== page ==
Climbing Glossary

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Ice Climbing Vernacular
 Go to Cameron Burns' Ice Climbing Glossary for a peek into the speak of those who can't get enough of the frozen stuff.

From truckers to skaters, leathernecks to rainbow children, nearly every group that finds community away from the mainstream has its own language to express itself.  In both word and deed, climbers may be the oddest of the bunch. Not only do they scale ridiculously high walls for fun, but they're nearly incomprehensible when they try to tell anyone outside of their clan about the experience. We've come up with a glossary to help newbies adjust to the strange vernacular of the climbing world. Read on and educate yourself to talk the talk as the rest of you learns to walk the walk. Climb on!

abseil: British equivalent of rappel; to descend a stationary rope using a friction device to control the rate of descent

acute mountain sickness: the body's response to a lack of oxygen (hypoxia) that is a product of high altitude; symptoms include headache, insomnia, and nausea

aid climbing: climbing in which the climber relies on the rope or gear for upward progress or to support his or her weight

alpine: the region of a mountain above the tree line

anchor: the point at which the rope is fixed; mainly for a rappel, at the end of a pitch, or at a top-rope site

arete: a sharp, outside corner of rock

armbar: a method of holding onto a wide crack

ascender: a piece of gear that allows the climber to ascend a rope; when attached to the rope, it grips in one direction (down) and slides in the other (up)

back clean: removing protection while seconding a route; see clean

bashie: malleable metal that's been hammered into a crack as an anchor

belay: procedure of securing a climber by the use of a rope; a climber is on belay when when the belayer is prepared to lock off the rope in the event of a fall

bergschrund: the highest crevasse on a glacier; separates the glacier below from the ice or snow wall above.

big wall: extremely long, multi-pitch routes, which usually cannot be climbed in a single day; also known as wall

bight: a loop or bend in a rope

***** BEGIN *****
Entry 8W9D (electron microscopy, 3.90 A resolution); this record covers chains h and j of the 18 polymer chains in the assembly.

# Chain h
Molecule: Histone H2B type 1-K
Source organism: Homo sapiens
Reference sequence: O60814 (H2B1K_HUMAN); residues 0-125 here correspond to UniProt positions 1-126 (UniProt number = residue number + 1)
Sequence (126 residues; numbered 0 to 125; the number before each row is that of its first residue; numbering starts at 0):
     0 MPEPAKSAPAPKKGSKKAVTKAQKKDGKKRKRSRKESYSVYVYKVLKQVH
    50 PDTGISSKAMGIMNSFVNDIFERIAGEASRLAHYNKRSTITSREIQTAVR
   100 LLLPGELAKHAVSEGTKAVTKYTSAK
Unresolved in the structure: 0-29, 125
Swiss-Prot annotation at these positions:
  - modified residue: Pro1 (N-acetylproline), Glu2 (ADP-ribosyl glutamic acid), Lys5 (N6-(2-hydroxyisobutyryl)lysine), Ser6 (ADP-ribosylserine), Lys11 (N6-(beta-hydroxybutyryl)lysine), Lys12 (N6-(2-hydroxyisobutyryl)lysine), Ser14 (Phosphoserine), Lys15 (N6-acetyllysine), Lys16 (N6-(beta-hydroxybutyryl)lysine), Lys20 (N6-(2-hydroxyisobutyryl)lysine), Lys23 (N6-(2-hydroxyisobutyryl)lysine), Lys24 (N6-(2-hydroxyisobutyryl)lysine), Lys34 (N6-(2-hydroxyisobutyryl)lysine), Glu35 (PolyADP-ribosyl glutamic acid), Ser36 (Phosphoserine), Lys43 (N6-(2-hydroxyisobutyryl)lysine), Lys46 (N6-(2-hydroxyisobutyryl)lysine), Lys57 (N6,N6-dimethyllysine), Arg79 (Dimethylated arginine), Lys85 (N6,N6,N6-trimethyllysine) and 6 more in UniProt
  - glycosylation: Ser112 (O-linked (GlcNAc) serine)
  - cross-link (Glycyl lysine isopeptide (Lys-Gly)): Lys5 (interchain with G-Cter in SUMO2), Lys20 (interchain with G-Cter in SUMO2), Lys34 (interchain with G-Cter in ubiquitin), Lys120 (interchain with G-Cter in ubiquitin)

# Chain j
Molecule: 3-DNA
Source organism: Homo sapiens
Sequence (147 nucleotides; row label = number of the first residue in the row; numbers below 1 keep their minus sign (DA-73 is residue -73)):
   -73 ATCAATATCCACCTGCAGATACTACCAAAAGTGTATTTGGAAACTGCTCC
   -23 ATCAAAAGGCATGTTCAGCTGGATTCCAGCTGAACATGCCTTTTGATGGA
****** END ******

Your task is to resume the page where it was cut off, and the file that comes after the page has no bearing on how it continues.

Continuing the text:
biner: slang for carabiner, see below

bivouac or bivi: camping on a mountain out on the climb

bolt: a rod of metal placed in a hole drilled for that purpose; the carabiner clips to a hanger, ring connected to the bolt

bomber or bomb-proof: an anchor system or placement that can be fully trusted

bucket: a very large, incut handhold that you can wrap your fingers over; a hold like the rim of a bucket

buttress: a prominent feature of rock that juts out from the side of a mountain

butterfly coil: quick method of coiling a rope, in two sets of bights of doubled rope, then tied off in the middle for easy transport

cam: [noun] a mechanical device that widens as it rotates, used in the cracks of rock for protection

carabiner: an aluminum, steel, or titanium snap-link used primarily for holding the rope and connecting it to gear, commonly referred to as biner

ceiling: a section of the climb that juts abruptly outward and looms overhead; also called roof or overhang

cerebral edema: the swelling of the brain due to lack of oxygen; see acute mountain sickness

chalk: magnesium carbonate; the same stuff your teacher used for writing on the blackboard, used to counteract sweaty hands and improve grip

chalkbag: piece of gear used to hold chalk; usually clipped to the harness with a biner

chimney: [noun] a wide crack (usually more than 18 inches) ascended by wedging the entire body in and shimmying upwards; [verb] the act of climbing such a crack

chock: a wedge or mechanical device slotted into a crack as an anchor (see nut)

clean: the act of removing protection from a pitch when seconding or rappelling (see back clean)

climbing skins: attachments for the base of skis that brake in one direction and slide in the other; used for climbing, then removed for a ski descent

col: a high mountain pass; a dip or saddle in a mountain ridge, often between two peaks.

couloir: a steep snow- or ice-filled gully on a mountainside

crag: a small cliff

crampon: a close-fitting metal spike frame on a climber's boot that allows secure movement on hard snow and ice

crevasse: a deep crack in glacial ice caused by the slow movement of the ice

crimper: a small edge that only your fingertips can grip

crux: the most difficult section of a climb or pitch

Published: 28 Apr 2002 | Last Updated: 15 Sep 2010
Details mentioned in this article were accurate at the time of publication
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